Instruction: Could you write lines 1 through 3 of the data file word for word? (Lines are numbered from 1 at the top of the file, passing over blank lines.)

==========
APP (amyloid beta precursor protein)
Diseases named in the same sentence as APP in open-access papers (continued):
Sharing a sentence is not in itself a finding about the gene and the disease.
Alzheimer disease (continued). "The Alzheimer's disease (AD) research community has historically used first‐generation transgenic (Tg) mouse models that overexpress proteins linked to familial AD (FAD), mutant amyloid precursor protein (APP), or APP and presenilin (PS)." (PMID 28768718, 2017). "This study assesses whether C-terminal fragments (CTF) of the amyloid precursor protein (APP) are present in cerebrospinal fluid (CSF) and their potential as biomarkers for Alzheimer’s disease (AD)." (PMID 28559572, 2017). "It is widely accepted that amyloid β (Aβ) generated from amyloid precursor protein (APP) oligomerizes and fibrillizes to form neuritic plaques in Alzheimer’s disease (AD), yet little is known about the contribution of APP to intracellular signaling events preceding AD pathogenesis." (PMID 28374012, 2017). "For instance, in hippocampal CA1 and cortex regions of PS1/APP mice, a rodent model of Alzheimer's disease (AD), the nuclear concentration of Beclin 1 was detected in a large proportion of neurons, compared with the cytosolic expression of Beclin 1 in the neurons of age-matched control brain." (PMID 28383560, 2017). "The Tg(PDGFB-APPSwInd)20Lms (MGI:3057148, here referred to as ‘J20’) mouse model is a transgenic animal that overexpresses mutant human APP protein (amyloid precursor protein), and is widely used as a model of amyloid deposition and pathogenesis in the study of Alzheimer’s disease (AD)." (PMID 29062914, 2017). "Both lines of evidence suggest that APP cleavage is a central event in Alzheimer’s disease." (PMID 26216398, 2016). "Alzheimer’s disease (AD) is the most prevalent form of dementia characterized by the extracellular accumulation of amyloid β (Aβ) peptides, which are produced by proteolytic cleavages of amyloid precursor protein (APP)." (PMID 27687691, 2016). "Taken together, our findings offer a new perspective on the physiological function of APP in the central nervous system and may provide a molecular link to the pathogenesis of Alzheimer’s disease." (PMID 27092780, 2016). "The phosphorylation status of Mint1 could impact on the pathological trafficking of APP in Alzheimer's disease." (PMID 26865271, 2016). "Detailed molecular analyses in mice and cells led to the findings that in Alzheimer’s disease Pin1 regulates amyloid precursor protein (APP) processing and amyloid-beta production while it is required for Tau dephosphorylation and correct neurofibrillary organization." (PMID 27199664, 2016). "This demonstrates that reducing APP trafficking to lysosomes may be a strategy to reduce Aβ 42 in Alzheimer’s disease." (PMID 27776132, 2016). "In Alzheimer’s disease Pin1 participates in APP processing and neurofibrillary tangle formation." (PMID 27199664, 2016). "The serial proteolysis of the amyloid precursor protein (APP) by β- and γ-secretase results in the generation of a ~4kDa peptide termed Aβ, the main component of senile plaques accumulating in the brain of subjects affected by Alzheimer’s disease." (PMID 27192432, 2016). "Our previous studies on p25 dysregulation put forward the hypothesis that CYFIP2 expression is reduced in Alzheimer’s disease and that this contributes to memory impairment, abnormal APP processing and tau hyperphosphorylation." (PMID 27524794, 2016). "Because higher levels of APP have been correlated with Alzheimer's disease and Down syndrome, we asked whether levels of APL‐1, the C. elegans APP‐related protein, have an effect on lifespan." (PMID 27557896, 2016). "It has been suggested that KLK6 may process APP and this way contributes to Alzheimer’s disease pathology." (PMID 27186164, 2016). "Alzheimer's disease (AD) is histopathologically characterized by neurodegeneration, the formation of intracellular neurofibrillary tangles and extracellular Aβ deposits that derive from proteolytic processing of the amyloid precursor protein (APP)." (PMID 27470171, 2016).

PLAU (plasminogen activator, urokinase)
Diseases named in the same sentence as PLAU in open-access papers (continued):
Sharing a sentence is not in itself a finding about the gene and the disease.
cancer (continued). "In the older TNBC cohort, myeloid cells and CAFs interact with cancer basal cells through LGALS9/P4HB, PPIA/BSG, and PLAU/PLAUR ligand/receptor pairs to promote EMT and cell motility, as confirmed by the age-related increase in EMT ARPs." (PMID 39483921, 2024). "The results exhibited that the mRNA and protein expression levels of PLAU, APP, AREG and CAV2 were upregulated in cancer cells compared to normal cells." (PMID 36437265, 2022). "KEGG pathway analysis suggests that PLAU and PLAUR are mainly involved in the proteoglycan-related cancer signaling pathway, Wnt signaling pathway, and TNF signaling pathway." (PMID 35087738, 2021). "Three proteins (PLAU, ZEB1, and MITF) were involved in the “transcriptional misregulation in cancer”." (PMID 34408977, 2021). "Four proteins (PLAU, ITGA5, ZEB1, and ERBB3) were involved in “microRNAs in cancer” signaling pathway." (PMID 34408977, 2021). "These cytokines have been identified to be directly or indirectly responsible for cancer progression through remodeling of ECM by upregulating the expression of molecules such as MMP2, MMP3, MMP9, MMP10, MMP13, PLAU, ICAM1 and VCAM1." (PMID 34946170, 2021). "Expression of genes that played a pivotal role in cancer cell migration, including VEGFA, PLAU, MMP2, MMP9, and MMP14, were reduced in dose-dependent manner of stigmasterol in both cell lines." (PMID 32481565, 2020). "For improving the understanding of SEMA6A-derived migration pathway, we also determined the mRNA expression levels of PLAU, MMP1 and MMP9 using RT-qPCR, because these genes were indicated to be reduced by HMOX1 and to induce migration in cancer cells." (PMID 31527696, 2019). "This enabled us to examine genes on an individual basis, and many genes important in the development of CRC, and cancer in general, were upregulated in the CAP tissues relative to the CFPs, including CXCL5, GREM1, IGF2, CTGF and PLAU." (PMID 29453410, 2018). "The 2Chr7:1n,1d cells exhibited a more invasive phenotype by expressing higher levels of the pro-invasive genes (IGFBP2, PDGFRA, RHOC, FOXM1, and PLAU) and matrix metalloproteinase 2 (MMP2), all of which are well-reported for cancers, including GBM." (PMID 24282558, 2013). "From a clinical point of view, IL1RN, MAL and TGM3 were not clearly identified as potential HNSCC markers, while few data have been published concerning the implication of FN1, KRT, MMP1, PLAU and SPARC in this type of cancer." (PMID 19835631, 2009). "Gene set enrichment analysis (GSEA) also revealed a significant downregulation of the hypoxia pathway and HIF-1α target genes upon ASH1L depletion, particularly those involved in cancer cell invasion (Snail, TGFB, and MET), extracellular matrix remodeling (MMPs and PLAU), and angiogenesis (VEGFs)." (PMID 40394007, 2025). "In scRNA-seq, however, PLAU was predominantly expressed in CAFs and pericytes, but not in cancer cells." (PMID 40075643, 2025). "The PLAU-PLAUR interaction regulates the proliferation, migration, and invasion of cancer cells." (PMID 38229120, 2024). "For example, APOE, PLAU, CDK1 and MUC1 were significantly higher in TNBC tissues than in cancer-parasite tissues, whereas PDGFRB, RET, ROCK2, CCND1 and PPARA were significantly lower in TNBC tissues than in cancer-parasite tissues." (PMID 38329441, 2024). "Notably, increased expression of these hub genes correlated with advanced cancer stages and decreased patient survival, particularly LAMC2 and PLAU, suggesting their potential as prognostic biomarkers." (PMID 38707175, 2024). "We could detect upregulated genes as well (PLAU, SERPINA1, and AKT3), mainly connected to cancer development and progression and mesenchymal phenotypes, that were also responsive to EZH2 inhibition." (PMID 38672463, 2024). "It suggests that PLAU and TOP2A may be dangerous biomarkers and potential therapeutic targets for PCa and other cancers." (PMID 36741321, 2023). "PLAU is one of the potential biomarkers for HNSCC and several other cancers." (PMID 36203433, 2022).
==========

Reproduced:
APP (amyloid beta precursor protein)
Diseases named in the same sentence as APP in open-access papers (continued):
Sharing a sentence is not in itself a finding about the gene and the disease.